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Scout's Notebook: Fabio Borini

In this edition of Scout's Notebook, we take a look at the strengths and weaknesses of Sunderland's newest striker Fabio Borini.

Fabio Borini's trademark celebration
Fabio Borini's trademark celebration
Gareth Copley

With the much rumoured departure of crowd favourite Stephane Sessegnon, who finally left the club to join West Bromwich Albion, Sunderland were in need of another striker due to Paolo Di Canio wanting 5 strikers to choose from.

After being linked with an endless number of forwards this summer, including the likes of Mahatma Otoo, Alfred Finnbogason, John Guidetti, Mauro Zarate, Nacho Scocco and Fabio Quagliarella, the club settled on Fabio Borini, who arrived on a season-long loan from Liverpool.

Borini was born in Bentivoglio, which is in the province of Bologna in 1991. Growing up as a Bologna fan, along with the rest of his family, Borini started playing football at the age of 9 and was spotted by team he supports within a year and shortly afterwards joined Bologna's youth set-up.

Despite scoring hundreds of goals in their various youth teams, Borini and his agent didn't feel valued by Bologna and when Frank Arnesen and Carlo Jacomuzzi of Chelsea came calling shortly after his 16th birthday, they took the opportunity to move to London. Borini's father, Roberto, admitted that Fabio leaving Bologna left a lump in his throat but that it was the right decision.

From 2007 Borini played under current Liverpool manager Brendan Rodgers in Chelsea's reserve team and kept up his prolific goalscoring, including 5 goals in one game against West Brom. He made sporadic appearances in the Chelsea first team from 2009 but in the 2010/11 season found himself frozen out by Carlo Ancelotti after rejecting a new contract, despite Ancelotti previously saying Borini was the youth player most likely to break through to the first team.

With his contract at Chelsea coming to an end, Borini signed a pre-contract agreement with Parma and then joined Swansea on loan, linking up again with Brendan Rodgers. His spell at the Liberty Stadium was highly successful, with the Italian notching up 6 goals and 4 assists in just 12 games, as he helped Swansea to promotion to the Premier League via the play-offs.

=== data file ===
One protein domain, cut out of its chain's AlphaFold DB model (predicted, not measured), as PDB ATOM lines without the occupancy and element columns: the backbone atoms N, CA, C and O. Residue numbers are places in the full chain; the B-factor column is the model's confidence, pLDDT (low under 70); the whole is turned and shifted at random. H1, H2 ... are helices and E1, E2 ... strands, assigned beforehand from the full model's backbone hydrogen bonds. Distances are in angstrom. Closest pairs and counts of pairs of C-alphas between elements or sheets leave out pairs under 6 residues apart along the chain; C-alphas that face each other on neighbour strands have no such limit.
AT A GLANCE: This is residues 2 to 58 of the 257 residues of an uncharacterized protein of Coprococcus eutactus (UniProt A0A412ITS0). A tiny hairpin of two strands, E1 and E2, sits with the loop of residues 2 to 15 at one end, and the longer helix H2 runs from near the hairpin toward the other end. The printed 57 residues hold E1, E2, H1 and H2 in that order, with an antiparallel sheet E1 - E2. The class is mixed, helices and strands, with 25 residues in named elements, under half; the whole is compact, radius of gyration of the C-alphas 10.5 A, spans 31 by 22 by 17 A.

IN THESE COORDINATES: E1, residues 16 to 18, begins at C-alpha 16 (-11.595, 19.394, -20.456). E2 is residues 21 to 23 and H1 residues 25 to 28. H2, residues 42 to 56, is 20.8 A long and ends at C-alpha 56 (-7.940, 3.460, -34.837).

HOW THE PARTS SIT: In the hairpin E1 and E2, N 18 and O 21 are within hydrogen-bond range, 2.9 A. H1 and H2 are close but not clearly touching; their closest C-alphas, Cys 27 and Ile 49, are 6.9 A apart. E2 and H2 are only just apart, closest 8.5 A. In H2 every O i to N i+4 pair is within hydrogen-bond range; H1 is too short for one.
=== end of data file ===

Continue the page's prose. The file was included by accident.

It was while he was at Swansea he explained his trademark celebration;

I've been planning that celebration for a long time. In Italy it means you've got the knife between your teeth. When you want to achieve something so badly that you are angry to reach your goals, you put the knife between your teeth.That's what I was trying to show by putting the side of my hand in my mouth.

His spell at Parma was extremely short however, with Roma signing the player on loan for a fee of €1.7m with an option to make it permanent for €7m before Borini had played a competitive game for Parma.

While he only last one season at Roma before again moving, this time to Liverpool, he was very successful in the Italian capital, scoring 10 goals in all competitions on the right hand side of a front three with Osvaldo and Totti. Including a spell where he scored 8 goals in 9 games in Serie A.

After completing his €11.3m move to Anfield, Borini again teamed up with Brendan Rodgers and soon found the net in an Europa League Qualifier against Gomel. Unfortunately his Liverpool career had a very difficult start as he started their first 5 league games but failed to score as the team struggled and could only pick up 2 points from those games. His career on Merseyside went from bad to worse as he soon broke his metatarsal which ruled him out until the new year and after a handful of substitute appearances he dislocated his shoulder against Swansea.

Despite seemingly being ruled out until the end of the season, Borini returned to the bench after Luiz Suarez's ban and scored his first league goal for Liverpool in their 6-0 drubbing of Newcastle.

After representing Italy at every youth level, Borini made his full Italian debut in a 1-0 defeat by the United States in February 2012 and was called up to their Euro 2012 squad but never featured. He was then included in Italy's squad for the European Under 21 Championship in June 2013, where he scored two goals and was named in the team of the tournament.